Disputes With States

Published date15 September 2021
Subject MatterLitigation, Mediation & Arbitration, Arbitration & Dispute Resolution, Sovereign Immunity: Public Sector Government, Trials & Appeals & Compensation
Law FirmW Legal
AuthorMr Steven Loble


In this increasingly globalised and, in some ways, borderless world, an increasing amount of trade is done with sovereign governments, otherwise known as states or countries.

  • What is a country?
  • Can you sue a country?
  • What can a country do if it is sued?

These questions all relate to the historical notion that a sovereign cannot be sued in the courts of his own country or the courts of a foreign country.

In many countries, the state now can be sued in its own courts. For example, in the UK the Crown Proceedings Act 1947 made it possible to sue the Crown in civil proceedings for the first time.

As far as foreign countries are concerned the rule was that a court should not entertain proceedings against a foreign sovereign in order to protect the dignity and sovereign functions of sovereign states.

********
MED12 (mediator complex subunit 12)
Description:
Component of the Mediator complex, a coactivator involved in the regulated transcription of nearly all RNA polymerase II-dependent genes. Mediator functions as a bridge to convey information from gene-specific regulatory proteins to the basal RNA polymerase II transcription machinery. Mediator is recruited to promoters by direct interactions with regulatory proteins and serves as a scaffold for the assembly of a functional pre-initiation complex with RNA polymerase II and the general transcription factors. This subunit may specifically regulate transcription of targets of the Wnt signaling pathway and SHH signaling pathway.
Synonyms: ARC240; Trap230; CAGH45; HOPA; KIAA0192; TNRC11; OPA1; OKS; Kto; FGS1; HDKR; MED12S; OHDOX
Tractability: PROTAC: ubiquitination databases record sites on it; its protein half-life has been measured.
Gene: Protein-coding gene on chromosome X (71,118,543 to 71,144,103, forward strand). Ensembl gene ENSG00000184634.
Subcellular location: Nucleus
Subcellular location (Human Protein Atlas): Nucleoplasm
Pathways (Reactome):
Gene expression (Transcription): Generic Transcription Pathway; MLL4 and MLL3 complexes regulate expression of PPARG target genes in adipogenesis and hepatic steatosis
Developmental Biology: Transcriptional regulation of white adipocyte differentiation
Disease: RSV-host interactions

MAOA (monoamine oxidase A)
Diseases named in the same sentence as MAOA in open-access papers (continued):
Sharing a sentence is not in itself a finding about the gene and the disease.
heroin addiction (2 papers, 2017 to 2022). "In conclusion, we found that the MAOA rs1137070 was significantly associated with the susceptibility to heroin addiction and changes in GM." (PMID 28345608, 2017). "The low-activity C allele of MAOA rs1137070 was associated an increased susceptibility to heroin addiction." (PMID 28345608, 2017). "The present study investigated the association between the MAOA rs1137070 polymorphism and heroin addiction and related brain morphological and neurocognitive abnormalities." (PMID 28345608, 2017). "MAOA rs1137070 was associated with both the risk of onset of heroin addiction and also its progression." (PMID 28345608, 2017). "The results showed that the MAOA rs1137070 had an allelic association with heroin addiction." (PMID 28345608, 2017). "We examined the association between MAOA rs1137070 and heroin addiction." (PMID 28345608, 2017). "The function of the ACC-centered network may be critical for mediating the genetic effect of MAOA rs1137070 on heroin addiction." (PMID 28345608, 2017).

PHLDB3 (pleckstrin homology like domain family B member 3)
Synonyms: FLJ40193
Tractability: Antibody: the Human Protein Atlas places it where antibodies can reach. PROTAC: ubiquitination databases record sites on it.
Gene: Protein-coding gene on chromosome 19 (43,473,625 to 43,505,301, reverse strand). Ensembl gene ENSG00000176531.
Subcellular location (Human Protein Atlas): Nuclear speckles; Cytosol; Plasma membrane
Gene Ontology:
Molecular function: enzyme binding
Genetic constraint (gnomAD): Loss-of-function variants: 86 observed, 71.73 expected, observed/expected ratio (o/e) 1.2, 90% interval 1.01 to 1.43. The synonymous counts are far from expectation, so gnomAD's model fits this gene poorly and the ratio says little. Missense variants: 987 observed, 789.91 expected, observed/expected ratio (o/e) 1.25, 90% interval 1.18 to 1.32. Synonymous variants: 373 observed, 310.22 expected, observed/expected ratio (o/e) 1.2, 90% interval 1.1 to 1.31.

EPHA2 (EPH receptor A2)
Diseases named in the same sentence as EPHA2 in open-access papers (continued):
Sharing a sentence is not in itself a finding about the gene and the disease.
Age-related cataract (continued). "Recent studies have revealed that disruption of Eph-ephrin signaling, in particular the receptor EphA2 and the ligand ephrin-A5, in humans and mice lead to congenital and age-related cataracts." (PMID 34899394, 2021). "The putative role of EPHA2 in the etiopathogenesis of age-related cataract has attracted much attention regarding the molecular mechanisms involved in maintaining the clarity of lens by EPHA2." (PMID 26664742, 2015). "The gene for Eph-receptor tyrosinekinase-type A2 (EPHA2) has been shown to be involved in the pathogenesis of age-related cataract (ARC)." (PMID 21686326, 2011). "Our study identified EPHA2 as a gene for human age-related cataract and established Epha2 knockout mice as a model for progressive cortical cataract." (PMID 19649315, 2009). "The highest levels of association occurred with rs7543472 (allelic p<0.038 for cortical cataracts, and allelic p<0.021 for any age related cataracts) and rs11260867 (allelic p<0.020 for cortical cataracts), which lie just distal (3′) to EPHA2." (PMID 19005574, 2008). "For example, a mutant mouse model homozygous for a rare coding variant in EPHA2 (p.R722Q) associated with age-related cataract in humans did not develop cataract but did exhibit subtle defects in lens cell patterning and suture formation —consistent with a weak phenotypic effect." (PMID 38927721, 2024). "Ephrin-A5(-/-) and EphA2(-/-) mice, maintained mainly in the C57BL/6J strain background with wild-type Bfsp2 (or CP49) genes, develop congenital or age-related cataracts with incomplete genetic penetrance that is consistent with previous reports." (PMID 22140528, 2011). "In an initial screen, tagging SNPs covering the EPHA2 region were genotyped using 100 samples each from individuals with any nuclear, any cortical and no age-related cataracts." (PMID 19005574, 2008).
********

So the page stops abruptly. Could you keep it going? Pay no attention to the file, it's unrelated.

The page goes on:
History of state immunity

In the nineteenth century and for part of the twentieth century, the "absolute" rule of sovereign immunity prevailed. This rule accorded to foreign states and sovereigns immunity for all activities, whether governmental (acta jure imperii) or commercial or other non-governmental acts (acta jure gestionis). Due to the amount of state trading in the twentieth century, a number of countries developed the "restrictive" theory of immunity. Under this theory, states are immune from suit in respect of acts of government, but not in respect of commercial activities. The Brussels Convention on the Immunity of State-Owned Ships of 1926 achieved only limited recognition and was not ratified by the United Kingdom until 1979.

The House of Lords in Playa Larga (Owners of Cargo Lately Laden on Board) Appellants v I Congreso del Partido (Owners) Respondents, Marble Islands (Owners of CargoLately Laden on Board) Appellants v Same Respondents [1983] 1 A.C. 244 referred to that convention:

"The number of states bound by it has always been limited and has not included states important in maritime commerce. Yet it is invoked, as I understood the argument, as a statement of generally accepted international law. Now there may be cases in which a multilateral convention may become part of general international law so as to bind states not parties (a proposition not uncontroversial) but at the least the convention must bear a legislative aspect and there must be a wide general acceptance of it as law-making, over a period, before this condition is satisfied. The Brussels Convention does not nearly meet these requirements.".